Monday, July 15, 2013

England Scrape Over the Line

England made the hardest of jobs of beating Australia at Trent Bridge winning with only 14 runs to spare ending a test match of the highest drama if not necessarily quality.

England went into the match and the series as strong favourites and whilst the score reads 1-0, Australia will have garnered great heart from this test match despite the desperate disappointment they will have felt.

There is little doubt that this is the worst Australian team to face England in over 25 years. It is a team woefully short of genuine test class with probably Michael Clarke and possibly Peter Siddle as the only Australian players who could displace a player from England's side.

England by contrast have test batting pedigree in Cook, Trott, KP, Bell (sometimes...) and Matthew Prior supplemented by the potential of Root and Bairstow. Their seam attack is possibly bested only by South Africa and adding Graeme Swann to the mix, they are potent.

Cricket stadia in England however seem to inspire Australians rather than intimidate in the way that the English can struggle at the Gabba or the WACA. The way that Australia dug in during this match was hugely impressive.

Much was made of the disarray Australia found themselves in during their dreadful Indian tour and then build up to the Ashes. Mickey Arthur it seemed had 'lost the dressing room' and there is little doubt that the always impressive Darren Lehmann has had a huge galvanising effect.

This was of course a match that England should have won at a canter. Some very ordinary shot selection in the first innings led to England posting a sub par total. Australia however did little to dispel the notion that their batting line up will struggle to cope with England's seam attack in these conditions.

The tail has wagged impressively for Australia in both innings but it would be folly to think that you can win test matches by relying on numbers 7 onwards. Ashton Agar's innings on Thursday was incredible but it was also hugely unlikely and even if Australia had posted even 50 less runs for their first innings this would have been a very comfortable win for England. Ifs and buts however.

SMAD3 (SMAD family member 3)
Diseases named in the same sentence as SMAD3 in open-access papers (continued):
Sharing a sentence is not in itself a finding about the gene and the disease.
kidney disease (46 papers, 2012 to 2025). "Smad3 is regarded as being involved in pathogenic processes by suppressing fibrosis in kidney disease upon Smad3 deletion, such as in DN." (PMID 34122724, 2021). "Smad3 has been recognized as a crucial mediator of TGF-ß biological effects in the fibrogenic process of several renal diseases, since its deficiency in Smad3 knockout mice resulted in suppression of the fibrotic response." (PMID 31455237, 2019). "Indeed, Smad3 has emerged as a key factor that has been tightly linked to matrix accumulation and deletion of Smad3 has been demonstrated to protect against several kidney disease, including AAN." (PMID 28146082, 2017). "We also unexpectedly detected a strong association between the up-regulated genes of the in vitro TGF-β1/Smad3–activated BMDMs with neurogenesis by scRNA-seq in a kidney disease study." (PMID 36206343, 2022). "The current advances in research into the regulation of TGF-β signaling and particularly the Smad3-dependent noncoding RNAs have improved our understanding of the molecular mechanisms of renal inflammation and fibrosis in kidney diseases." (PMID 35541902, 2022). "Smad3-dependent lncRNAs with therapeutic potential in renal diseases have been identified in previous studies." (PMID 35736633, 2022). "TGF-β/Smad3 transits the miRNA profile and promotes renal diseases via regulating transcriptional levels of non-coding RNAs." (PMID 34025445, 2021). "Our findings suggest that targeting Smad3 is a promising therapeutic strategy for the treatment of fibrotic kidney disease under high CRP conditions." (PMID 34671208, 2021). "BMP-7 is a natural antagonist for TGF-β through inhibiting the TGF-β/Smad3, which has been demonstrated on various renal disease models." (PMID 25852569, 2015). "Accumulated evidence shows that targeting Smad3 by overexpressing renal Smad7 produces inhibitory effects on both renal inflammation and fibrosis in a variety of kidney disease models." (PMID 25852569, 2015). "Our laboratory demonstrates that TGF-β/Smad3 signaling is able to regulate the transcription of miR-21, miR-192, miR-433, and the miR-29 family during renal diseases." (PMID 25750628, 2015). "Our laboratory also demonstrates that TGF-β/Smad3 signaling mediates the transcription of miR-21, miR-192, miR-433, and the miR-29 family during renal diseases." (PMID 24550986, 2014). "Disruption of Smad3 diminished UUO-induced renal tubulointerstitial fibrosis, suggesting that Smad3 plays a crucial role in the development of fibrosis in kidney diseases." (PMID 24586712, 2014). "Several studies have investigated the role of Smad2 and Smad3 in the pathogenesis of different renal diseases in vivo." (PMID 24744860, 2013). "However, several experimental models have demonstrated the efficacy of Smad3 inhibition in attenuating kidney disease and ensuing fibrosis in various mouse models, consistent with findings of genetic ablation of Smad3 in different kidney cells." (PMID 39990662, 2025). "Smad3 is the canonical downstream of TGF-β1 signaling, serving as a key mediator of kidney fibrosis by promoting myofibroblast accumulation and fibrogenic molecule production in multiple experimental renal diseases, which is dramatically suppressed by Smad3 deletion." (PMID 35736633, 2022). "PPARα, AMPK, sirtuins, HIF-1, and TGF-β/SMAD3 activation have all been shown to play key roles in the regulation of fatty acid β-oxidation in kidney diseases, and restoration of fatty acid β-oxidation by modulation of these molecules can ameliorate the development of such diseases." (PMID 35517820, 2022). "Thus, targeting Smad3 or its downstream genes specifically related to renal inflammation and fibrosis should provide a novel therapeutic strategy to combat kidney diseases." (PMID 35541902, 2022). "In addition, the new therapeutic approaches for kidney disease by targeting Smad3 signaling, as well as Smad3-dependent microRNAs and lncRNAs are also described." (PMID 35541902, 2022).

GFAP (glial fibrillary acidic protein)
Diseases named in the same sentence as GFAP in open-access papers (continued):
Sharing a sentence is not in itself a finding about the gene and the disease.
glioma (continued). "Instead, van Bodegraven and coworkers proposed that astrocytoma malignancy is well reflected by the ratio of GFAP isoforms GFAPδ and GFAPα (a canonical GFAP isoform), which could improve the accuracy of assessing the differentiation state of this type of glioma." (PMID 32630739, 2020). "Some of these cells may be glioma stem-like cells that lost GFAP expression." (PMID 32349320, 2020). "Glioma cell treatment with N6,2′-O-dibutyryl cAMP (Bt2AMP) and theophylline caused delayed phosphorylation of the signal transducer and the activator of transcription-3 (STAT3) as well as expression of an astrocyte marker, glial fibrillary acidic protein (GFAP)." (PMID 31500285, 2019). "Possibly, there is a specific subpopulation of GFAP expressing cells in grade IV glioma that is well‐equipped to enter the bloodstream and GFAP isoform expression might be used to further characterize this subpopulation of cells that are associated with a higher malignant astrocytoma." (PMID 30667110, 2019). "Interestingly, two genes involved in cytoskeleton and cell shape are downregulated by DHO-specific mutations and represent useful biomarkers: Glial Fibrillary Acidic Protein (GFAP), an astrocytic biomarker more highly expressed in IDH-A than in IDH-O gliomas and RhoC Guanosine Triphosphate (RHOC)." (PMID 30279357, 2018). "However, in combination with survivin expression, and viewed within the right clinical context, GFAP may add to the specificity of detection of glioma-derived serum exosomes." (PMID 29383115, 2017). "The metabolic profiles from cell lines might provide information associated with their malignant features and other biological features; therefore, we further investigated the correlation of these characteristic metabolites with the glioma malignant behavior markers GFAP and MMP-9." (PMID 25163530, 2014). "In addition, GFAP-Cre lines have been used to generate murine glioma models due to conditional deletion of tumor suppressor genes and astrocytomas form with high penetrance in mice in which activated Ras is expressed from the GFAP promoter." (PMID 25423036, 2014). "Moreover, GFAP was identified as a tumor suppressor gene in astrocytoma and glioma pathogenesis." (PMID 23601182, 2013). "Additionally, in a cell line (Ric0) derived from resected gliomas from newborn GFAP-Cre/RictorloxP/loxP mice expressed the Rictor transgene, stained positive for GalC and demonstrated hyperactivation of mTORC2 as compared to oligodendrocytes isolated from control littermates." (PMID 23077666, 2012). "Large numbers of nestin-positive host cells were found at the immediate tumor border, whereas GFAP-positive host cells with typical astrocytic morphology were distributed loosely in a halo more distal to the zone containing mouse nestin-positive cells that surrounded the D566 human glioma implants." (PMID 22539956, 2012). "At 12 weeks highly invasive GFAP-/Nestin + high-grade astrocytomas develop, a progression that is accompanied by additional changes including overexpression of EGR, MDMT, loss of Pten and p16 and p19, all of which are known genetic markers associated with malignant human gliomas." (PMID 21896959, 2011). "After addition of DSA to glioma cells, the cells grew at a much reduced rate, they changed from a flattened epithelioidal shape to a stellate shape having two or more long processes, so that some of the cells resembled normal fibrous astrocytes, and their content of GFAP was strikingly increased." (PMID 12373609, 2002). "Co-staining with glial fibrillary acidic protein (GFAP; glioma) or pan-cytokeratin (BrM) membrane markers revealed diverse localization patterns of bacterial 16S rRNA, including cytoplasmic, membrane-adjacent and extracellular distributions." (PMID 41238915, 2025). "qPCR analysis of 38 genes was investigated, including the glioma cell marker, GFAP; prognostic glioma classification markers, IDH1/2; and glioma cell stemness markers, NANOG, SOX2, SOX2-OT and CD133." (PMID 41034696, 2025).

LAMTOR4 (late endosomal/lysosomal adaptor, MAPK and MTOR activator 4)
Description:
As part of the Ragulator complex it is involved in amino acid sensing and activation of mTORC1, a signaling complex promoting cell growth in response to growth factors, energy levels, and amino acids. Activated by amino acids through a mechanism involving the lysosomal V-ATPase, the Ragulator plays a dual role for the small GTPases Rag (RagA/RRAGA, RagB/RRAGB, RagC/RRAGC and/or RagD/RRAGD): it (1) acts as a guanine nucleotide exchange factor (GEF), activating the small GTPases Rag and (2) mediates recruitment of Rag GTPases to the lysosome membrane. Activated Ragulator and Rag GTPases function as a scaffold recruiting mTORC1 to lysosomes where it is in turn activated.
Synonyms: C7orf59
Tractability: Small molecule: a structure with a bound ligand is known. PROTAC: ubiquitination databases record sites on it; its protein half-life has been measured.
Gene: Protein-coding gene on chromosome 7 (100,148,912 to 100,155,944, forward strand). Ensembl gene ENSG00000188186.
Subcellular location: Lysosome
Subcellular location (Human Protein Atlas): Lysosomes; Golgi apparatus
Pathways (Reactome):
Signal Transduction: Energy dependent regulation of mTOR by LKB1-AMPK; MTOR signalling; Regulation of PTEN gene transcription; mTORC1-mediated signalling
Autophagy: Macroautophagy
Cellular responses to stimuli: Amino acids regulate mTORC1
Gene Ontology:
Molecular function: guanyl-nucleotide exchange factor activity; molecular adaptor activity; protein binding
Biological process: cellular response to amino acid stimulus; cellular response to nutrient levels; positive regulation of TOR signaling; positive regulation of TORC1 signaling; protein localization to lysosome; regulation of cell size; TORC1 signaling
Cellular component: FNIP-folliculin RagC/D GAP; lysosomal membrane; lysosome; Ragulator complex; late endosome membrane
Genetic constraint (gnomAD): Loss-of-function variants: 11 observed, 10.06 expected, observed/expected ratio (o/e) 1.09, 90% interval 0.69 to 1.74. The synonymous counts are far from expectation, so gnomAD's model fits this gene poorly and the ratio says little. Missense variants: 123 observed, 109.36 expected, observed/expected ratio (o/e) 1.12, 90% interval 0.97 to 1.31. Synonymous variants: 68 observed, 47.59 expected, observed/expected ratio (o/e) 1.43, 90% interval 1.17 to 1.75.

England's batting has become a serious issue. Not one batsman managed a half century in the first innings and it was only once backs were against the wall in the second plus a huge reprieve for Stuart Broad that England managed to post a competitive total.

England's problem appears to be the same as in the shorter format in that they have no idea currently how to pace an innings at the outset. Too often they are stuck not moving the scoreboard forcing them to eventually play half hearted wafts such as the one that got Joe Root out on Friday.

The flip side is playing with a degree of abandon that the situation does not merit. The way Kevin Pietersen played in the second innings was an exception showing that you can temper aggression with determination not to give your wicket away. Bell's century was also of the highest quality it must be said.

Cook and Trott badly need to get back amongst the serious runs. They gave the platform at the Gabba in the previous series that paved the way for KP's huge double ton at Adelaide. After that they didn't stop scoring runs. It is also England's lower order that looks shaky now in comparison to Australia's.

For England's attack, the fitness of  James Anderson is paramount. He sits alongside Dale Steyn as the world's premier seam bowler. Fitness is also an issue regarding Broad and Swann. Neither offered the penetration that they have previously done. Getting them 100% right must also be a priority.